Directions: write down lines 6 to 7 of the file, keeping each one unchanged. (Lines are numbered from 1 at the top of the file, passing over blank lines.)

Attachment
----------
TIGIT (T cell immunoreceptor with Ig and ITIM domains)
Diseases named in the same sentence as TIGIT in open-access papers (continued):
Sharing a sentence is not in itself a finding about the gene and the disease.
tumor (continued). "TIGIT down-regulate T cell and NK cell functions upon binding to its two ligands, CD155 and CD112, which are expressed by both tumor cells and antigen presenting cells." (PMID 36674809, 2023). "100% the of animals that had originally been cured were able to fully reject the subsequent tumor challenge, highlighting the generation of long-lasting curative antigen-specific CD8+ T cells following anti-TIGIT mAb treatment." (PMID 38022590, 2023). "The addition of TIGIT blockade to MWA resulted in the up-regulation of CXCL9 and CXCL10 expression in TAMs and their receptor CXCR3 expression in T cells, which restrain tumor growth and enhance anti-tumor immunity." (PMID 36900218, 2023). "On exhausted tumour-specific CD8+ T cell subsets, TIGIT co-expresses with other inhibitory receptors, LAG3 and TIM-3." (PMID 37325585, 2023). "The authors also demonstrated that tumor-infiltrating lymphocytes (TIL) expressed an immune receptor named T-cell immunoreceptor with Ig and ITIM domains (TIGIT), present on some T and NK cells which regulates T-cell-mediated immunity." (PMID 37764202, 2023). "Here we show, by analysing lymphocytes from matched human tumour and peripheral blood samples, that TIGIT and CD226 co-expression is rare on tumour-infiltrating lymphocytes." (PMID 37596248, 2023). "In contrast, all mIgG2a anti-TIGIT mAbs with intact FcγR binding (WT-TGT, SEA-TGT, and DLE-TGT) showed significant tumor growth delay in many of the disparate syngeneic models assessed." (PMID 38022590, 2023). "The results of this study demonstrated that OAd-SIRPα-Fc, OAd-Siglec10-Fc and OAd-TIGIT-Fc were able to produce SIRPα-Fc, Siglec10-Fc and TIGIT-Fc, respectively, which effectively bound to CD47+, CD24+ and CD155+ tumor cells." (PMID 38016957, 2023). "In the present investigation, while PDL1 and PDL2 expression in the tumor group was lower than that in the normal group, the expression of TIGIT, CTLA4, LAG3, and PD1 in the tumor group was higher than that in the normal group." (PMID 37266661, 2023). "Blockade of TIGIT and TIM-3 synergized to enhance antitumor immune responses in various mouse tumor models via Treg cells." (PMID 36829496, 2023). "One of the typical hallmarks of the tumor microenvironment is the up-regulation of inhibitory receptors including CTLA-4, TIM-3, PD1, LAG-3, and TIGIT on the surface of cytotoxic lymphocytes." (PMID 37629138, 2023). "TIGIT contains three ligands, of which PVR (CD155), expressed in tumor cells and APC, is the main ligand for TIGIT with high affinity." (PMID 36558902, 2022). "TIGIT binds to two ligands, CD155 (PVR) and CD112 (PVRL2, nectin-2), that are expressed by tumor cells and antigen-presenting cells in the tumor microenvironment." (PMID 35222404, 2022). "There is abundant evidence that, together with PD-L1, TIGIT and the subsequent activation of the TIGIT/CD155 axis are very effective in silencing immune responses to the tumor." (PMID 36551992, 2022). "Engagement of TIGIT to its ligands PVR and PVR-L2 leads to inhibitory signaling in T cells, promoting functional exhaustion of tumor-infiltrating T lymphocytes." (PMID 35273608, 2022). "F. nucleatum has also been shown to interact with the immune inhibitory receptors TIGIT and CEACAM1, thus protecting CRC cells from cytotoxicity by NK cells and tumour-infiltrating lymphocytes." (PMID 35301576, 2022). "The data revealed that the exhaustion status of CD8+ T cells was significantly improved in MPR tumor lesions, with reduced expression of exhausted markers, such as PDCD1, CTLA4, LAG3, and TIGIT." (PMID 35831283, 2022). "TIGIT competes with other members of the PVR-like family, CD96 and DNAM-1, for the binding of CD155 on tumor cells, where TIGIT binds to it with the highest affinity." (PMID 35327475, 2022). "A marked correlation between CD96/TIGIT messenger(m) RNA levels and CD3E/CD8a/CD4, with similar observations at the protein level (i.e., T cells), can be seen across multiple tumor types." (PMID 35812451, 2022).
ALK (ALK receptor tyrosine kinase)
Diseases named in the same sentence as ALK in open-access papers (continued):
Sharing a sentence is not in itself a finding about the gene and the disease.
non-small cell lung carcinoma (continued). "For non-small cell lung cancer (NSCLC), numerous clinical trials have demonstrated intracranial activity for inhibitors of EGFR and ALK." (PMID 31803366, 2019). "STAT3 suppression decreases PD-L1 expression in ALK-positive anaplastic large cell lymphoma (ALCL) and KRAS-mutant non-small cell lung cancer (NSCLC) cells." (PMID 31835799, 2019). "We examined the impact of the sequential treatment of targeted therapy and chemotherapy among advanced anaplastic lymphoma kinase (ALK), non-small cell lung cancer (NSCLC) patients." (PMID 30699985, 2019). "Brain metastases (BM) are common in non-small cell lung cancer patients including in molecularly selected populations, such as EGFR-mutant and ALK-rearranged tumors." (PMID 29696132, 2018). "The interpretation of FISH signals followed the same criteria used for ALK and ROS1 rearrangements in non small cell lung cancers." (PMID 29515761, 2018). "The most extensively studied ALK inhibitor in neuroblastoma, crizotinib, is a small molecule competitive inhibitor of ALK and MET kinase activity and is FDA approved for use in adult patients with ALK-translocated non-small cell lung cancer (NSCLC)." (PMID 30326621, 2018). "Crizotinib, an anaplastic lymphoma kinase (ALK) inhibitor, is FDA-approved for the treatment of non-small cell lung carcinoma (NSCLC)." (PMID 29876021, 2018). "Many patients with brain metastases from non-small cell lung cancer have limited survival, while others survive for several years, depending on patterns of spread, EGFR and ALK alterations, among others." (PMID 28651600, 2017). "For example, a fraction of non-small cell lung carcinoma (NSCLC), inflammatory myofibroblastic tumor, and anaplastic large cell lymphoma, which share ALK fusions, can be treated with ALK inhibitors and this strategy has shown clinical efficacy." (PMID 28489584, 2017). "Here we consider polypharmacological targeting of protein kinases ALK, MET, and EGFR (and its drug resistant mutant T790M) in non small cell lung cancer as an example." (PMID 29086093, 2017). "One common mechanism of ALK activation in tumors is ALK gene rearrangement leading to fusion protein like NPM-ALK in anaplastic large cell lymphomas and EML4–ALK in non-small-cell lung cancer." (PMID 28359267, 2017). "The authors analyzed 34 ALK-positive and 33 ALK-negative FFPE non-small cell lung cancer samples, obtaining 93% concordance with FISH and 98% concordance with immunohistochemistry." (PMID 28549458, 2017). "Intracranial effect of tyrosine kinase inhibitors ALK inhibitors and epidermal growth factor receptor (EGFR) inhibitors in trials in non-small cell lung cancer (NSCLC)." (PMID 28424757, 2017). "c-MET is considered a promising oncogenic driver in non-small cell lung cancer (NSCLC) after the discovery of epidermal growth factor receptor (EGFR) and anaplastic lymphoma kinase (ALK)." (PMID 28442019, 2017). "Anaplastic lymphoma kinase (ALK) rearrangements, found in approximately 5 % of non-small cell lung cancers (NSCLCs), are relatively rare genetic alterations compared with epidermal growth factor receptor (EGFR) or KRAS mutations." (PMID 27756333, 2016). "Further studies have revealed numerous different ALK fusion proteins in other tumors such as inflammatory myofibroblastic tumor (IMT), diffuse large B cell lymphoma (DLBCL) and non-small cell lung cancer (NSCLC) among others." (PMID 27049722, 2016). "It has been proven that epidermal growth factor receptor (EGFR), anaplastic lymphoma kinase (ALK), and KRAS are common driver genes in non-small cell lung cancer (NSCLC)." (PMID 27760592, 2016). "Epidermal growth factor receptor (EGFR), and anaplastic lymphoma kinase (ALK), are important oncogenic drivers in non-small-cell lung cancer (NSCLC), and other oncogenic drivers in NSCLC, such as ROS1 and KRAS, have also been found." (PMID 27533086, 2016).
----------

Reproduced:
Diseases named in the same sentence as ALK in open-access papers (continued):
Sharing a sentence is not in itself a finding about the gene and the disease.